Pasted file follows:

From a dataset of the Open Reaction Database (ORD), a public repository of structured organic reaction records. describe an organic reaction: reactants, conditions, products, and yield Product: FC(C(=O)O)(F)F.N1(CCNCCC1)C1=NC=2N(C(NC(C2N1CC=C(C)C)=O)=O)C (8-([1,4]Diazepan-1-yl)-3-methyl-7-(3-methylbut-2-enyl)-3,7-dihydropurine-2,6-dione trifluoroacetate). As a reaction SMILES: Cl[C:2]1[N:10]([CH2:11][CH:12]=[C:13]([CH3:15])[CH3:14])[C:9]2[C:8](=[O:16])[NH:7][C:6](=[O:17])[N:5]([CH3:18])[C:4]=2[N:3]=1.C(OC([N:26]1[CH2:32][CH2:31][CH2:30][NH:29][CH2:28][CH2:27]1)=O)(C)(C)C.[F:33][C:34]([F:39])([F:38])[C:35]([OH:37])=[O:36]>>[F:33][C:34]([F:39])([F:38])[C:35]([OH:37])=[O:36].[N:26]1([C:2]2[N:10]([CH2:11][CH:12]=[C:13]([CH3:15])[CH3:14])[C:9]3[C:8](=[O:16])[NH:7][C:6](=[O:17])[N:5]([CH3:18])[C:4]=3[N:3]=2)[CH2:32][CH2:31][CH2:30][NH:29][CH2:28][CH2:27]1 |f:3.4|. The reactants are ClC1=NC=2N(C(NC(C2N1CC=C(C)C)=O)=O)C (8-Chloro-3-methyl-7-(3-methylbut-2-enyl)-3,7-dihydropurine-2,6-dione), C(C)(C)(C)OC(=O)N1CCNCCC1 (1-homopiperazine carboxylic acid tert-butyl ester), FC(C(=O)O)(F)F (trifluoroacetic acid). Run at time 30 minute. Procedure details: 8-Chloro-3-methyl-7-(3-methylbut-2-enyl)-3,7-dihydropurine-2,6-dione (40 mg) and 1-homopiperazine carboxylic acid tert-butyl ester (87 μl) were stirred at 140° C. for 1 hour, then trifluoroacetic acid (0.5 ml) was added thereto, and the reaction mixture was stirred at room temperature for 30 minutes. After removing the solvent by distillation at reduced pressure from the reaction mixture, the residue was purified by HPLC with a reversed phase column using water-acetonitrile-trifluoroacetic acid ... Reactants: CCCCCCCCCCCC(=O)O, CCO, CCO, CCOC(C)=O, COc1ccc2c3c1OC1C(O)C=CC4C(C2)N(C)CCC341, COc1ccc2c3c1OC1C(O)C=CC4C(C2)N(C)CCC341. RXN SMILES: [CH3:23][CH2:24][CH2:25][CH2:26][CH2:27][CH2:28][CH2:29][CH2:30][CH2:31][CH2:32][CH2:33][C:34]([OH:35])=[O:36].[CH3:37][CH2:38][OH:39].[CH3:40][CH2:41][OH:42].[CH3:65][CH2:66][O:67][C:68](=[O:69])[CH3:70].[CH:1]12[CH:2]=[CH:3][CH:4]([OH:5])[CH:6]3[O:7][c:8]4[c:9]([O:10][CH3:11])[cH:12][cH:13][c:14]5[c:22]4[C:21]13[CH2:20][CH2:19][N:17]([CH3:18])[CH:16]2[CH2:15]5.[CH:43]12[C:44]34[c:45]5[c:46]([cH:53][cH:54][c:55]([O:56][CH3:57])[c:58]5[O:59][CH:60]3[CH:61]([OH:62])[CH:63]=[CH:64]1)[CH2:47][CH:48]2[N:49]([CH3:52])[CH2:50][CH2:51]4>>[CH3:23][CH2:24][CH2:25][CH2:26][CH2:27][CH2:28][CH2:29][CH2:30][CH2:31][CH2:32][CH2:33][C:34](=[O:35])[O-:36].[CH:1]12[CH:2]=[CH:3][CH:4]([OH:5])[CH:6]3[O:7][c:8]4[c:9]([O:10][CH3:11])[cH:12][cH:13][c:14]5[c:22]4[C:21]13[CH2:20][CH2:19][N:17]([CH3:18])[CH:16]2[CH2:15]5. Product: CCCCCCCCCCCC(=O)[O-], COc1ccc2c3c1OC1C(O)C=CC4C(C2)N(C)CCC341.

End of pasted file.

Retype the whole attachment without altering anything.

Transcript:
From a dataset of the Open Reaction Database (ORD), a public repository of structured organic reaction records. describe an organic reaction: reactants, conditions, products, and yield Product: FC(C(=O)O)(F)F.N1(CCNCCC1)C1=NC=2N(C(NC(C2N1CC=C(C)C)=O)=O)C (8-([1,4]Diazepan-1-yl)-3-methyl-7-(3-methylbut-2-enyl)-3,7-dihydropurine-2,6-dione trifluoroacetate). As a reaction SMILES: Cl[C:2]1[N:10]([CH2:11][CH:12]=[C:13]([CH3:15])[CH3:14])[C:9]2[C:8](=[O:16])[NH:7][C:6](=[O:17])[N:5]([CH3:18])[C:4]=2[N:3]=1.C(OC([N:26]1[CH2:32][CH2:31][CH2:30][NH:29][CH2:28][CH2:27]1)=O)(C)(C)C.[F:33][C:34]([F:39])([F:38])[C:35]([OH:37])=[O:36]>>[F:33][C:34]([F:39])([F:38])[C:35]([OH:37])=[O:36].[N:26]1([C:2]2[N:10]([CH2:11][CH:12]=[C:13]([CH3:15])[CH3:14])[C:9]3[C:8](=[O:16])[NH:7][C:6](=[O:17])[N:5]([CH3:18])[C:4]=3[N:3]=2)[CH2:32][CH2:31][CH2:30][NH:29][CH2:28][CH2:27]1 |f:3.4|. The reactants are ClC1=NC=2N(C(NC(C2N1CC=C(C)C)=O)=O)C (8-Chloro-3-methyl-7-(3-methylbut-2-enyl)-3,7-dihydropurine-2,6-dione), C(C)(C)(C)OC(=O)N1CCNCCC1 (1-homopiperazine carboxylic acid tert-butyl ester), FC(C(=O)O)(F)F (trifluoroacetic acid). Run at time 30 minute. Procedure details: 8-Chloro-3-methyl-7-(3-methylbut-2-enyl)-3,7-dihydropurine-2,6-dione (40 mg) and 1-homopiperazine carboxylic acid tert-butyl ester (87 μl) were stirred at 140° C. for 1 hour, then trifluoroacetic acid (0.5 ml) was added thereto, and the reaction mixture was stirred at room temperature for 30 minutes. After removing the solvent by distillation at reduced pressure from the reaction mixture, the residue was purified by HPLC with a reversed phase column using water-acetonitrile-trifluoroacetic acid ... Reactants: CCCCCCCCCCCC(=O)O, CCO, CCO, CCOC(C)=O, COc1ccc2c3c1OC1C(O)C=CC4C(C2)N(C)CCC341, COc1ccc2c3c1OC1C(O)C=CC4C(C2)N(C)CCC341. RXN SMILES: [CH3:23][CH2:24][CH2:25][CH2:26][CH2:27][CH2:28][CH2:29][CH2:30][CH2:31][CH2:32][CH2:33][C:34]([OH:35])=[O:36].[CH3:37][CH2:38][OH:39].[CH3:40][CH2:41][OH:42].[CH3:65][CH2:66][O:67][C:68](=[O:69])[CH3:70].[CH:1]12[CH:2]=[CH:3][CH:4]([OH:5])[CH:6]3[O:7][c:8]4[c:9]([O:10][CH3:11])[cH:12][cH:13][c:14]5[c:22]4[C:21]13[CH2:20][CH2:19][N:17]([CH3:18])[CH:16]2[CH2:15]5.[CH:43]12[C:44]34[c:45]5[c:46]([cH:53][cH:54][c:55]([O:56][CH3:57])[c:58]5[O:59][CH:60]3[CH:61]([OH:62])[CH:63]=[CH:64]1)[CH2:47][CH:48]2[N:49]([CH3:52])[CH2:50][CH2:51]4>>[CH3:23][CH2:24][CH2:25][CH2:26][CH2:27][CH2:28][CH2:29][CH2:30][CH2:31][CH2:32][CH2:33][C:34](=[O:35])[O-:36].[CH:1]12[CH:2]=[CH:3][CH:4]([OH:5])[CH:6]3[O:7][c:8]4[c:9]([O:10][CH3:11])[cH:12][cH:13][c:14]5[c:22]4[C:21]13[CH2:20][CH2:19][N:17]([CH3:18])[CH:16]2[CH2:15]5. Product: CCCCCCCCCCCC(=O)[O-], COc1ccc2c3c1OC1C(O)C=CC4C(C2)N(C)CCC341.